The Oscars are, once again, no stranger to controversy

By Liv Barry
Elm Staff Writer

On Sunday, March 27, the 94th Academy Awards were held in Hollywood’s Dolby Theater. It was the first time in over two years that the awards ceremony was held in its full capacity, after the attendance of the 93rd Academy Awards was significantly downsized due to the COVID-19 pandemic.

Just because the ceremony felt like a return to normalcy didn’t mean that the 2022 Oscars were entirely normal, however.

This year’s awards have been plagued with controversy since nominations were announced in February when the producer of this year’s telecast, Director and Producer Will Packer, decided to cut eight technical categories: sound, score, film editing, documentary short, animated short, live action short, makeup and hair styling, and production design.

Movie fans and celebrities alike were upset with the decision, voicing their disappointment on social media.

Comedian Patton Oswalt took to Twitter on Feb. 23 to express his thoughts on the cutting of the categories.

“PLEASE re-think this, and televise these categories. You’ll be bragging about having this footage in the future. BE about the future, not about the present, ephemeral froth of clicks and likes. Please,” Patton said.

While the decision to cut categories was made to pare down the ceremony’s run-time, the 2022 Oscars clocked in at about three hours and 30 minutes.

According to IndieWire, this year’s ceremony ran 39 minutes longer than its allotted time.

Packer also stirred up controversy with his attempts to maintain the ceremony’s relevance to at-home viewers.

After the 2021 Oscars saw low viewership, Packer made his intentions for the 2022 show clear: he wanted the at-home audience’s opinions to be paramount to this year’s ceremony.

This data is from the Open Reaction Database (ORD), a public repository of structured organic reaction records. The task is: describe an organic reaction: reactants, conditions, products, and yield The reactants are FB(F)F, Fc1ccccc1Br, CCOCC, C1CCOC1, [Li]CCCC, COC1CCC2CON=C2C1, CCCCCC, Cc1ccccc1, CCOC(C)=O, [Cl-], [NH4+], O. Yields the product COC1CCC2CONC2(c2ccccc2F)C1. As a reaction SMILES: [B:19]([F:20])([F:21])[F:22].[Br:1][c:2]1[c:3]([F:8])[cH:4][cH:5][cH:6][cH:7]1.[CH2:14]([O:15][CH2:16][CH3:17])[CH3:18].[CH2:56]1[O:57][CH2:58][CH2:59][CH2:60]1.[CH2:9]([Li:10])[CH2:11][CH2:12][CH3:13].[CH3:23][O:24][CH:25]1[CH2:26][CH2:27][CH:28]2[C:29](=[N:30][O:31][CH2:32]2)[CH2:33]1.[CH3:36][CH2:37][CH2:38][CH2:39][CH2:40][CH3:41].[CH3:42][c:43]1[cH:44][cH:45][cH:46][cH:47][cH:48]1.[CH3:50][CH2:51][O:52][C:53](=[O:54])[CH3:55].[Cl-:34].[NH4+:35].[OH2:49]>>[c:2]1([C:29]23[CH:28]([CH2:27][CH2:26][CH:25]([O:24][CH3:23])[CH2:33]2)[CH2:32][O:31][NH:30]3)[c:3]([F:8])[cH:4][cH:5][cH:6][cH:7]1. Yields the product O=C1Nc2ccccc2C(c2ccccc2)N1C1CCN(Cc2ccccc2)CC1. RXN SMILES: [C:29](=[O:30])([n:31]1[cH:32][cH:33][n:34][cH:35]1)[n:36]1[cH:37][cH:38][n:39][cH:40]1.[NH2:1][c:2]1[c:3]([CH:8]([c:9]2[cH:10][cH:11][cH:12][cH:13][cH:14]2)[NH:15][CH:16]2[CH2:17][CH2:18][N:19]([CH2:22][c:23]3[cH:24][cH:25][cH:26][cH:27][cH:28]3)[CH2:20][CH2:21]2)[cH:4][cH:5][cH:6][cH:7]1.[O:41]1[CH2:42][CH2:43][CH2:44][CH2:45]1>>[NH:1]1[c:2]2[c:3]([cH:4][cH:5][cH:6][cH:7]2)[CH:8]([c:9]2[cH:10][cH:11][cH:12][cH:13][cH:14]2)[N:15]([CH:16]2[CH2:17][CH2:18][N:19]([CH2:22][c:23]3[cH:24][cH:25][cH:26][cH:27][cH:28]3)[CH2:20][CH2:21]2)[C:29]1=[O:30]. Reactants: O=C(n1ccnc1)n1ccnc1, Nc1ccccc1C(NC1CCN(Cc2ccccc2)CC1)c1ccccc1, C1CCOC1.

To keep at-home audiences engaged, Packer introduced multiple fan-voted categories.

Audiences at home could vote for their favorite movie moments on Twitter or on the Oscars’ website, but the inclusion of these fan-voted categories left many viewers scratching their heads.

There were few parameters set for the eligibility of the fan-voted films, so critically panned movies like Zack Snyder’s “Justice League” and Amazon Prime’s “Cinderella” were recognized by their respective fanbases.

In another confusing try for relevancy, pre-recorded videos occupied much of the ceremony’s runtime.

Toward the beginning of the night’s festivities, Tony Hawk, Shaun White, and Kelly Slater introduced a tribute to the James Bond franchise. The editing style of the pre-recorded tribute resembled fan-made edits that garner millions of views on Instagram and TikTok.

Whether or not the stylistic choice was intentional has yet to be determined, but it appeared to be another attempt at relevancy for Gen Z audiences.

While Packer desperately tried to keep the audience’s attention, nothing that he planned beforehand could have engaged audiences as much as the altercation that occurred between Actor Will Smith and Best Documentary presenter Chris Rock.

After Rock commented on Jada Pinkett Smith’s appearance, calling her “GI-Jane.” Smith walked onto the stage and smacked Rock, reprimanding him for the joke.

Pinkett Smith appeared uncomfortable with the joke after its delivery, and has spoken openly about her struggles with alopecia, which causes her hair to fall out to the point where she keeps her head shaved.

Mere minutes after the altercation, Smith won best leading actor for his portrayal of Venus and Serena Williams’ father, Richard Williams, in “King Richard.” Smith alluded to the spat in his acceptance speech.

“Making this film I got to protect Aunjanue Ellis, who is one of the most strongest, most delicate people I ever met. I got to protect Saniyya and Demi, the two actresses that played Venus and Serena. I’m being called on in my life to love people and to protect people and to be a river to my people,” Smith said.

The night was filled with historic wins. Smith is only the fifth black man to win best leading actor.

Ariana DeBose was the first openly queer woman of color to win an award, taking home the Oscar for best supporting actress for her role as Anita in the “West Side Story” remake.

Her historic win is a legacy moment, as Rita Moreno won best supporting actress for the same role at the 1962 Oscars.

“CODA,” a movie following the only hearing child of a deaf family, took home best picture. Troy Kotsur, who won best supporting actor for his role in the film, was the second deaf performer to win an Oscar.

Photo Courtesy of Flickr

Featured Photo Caption: While the 94th Academy Awards droned on with over three-hours of run-time, moments like Will Smith striking Chris Rock made for a memorable evening.

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